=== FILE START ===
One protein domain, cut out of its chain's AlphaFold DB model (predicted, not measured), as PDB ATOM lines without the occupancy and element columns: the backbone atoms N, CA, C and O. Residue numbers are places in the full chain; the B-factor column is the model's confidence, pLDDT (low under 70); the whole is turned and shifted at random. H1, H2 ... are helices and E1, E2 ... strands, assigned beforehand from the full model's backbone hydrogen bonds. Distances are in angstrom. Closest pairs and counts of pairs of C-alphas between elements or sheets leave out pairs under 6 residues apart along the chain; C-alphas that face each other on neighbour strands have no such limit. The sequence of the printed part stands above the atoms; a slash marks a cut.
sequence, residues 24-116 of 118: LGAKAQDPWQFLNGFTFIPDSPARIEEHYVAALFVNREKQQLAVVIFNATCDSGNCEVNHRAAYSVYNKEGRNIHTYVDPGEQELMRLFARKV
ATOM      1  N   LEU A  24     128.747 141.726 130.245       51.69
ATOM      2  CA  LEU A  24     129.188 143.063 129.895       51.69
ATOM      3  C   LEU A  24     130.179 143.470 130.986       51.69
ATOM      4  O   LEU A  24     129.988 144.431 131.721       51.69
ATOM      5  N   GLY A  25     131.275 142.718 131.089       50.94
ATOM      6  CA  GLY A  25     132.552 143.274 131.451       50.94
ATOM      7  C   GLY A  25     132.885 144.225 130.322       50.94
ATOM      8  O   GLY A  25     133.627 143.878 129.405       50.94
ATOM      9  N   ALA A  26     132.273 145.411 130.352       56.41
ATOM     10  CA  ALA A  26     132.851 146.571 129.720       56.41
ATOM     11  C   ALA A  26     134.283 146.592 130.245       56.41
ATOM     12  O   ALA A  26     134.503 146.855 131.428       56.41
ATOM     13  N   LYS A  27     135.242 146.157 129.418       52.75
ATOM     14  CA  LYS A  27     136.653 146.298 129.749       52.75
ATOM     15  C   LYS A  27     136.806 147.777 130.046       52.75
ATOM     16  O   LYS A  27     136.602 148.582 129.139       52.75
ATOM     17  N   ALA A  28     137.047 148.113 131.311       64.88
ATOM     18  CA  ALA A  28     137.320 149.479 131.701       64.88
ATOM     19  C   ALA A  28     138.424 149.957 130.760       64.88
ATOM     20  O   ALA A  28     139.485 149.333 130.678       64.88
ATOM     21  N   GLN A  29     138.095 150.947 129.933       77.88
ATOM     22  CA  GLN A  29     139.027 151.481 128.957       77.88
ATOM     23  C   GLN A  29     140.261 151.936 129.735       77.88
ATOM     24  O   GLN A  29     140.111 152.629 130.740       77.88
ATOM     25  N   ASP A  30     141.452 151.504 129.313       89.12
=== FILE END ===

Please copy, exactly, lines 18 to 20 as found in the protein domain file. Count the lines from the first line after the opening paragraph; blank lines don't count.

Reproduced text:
ATOM     17  N   ALA A  28     137.047 148.113 131.311       64.88
ATOM     18  CA  ALA A  28     137.320 149.479 131.701       64.88
ATOM     19  C   ALA A  28     138.424 149.957 130.760       64.88